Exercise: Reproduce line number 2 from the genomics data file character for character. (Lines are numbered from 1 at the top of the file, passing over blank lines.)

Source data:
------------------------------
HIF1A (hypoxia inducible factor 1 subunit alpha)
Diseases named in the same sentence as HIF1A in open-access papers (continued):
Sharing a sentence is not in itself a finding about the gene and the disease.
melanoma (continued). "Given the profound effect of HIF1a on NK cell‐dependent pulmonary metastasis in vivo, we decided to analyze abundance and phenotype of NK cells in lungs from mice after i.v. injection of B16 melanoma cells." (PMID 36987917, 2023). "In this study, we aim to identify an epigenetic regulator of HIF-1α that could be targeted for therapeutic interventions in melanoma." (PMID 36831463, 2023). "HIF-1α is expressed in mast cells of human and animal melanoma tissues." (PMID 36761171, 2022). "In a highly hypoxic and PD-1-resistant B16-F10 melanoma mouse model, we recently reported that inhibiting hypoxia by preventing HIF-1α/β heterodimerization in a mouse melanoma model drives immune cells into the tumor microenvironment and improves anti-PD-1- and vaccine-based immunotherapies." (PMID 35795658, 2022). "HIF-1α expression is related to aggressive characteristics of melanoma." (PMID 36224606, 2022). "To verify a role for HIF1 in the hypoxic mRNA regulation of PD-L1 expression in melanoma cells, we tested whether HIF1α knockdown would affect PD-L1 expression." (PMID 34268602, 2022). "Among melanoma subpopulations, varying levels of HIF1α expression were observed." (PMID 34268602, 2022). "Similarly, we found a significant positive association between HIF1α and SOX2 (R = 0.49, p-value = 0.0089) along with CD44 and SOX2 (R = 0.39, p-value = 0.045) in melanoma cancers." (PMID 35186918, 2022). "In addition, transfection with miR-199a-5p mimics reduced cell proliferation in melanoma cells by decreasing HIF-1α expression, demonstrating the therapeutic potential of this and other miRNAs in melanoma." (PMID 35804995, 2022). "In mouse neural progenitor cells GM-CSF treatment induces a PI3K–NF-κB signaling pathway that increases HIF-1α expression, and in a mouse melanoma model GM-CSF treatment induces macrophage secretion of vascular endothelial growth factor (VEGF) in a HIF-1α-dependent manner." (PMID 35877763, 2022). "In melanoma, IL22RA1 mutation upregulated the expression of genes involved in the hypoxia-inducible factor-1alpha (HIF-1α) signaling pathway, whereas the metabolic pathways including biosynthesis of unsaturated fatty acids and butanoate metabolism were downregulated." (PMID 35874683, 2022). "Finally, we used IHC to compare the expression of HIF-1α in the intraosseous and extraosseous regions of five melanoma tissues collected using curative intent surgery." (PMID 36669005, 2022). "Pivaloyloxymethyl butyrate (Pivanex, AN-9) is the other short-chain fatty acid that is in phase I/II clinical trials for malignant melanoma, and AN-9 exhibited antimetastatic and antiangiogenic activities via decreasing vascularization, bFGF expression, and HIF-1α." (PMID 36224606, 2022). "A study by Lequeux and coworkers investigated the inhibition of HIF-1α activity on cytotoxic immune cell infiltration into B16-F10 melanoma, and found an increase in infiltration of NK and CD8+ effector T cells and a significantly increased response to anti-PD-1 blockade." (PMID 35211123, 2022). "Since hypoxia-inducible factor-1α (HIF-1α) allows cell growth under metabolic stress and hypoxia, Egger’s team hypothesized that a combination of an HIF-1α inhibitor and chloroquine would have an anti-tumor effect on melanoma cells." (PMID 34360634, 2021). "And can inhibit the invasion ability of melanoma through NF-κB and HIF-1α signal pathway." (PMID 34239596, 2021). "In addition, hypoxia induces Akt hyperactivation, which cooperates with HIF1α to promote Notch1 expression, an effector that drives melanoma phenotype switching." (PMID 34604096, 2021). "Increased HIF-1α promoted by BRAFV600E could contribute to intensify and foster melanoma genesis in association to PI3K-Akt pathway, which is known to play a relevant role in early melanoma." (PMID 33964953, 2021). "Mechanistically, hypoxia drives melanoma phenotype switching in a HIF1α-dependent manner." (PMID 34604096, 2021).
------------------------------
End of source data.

Diseases named in the same sentence as HIF1A in open-access papers (continued):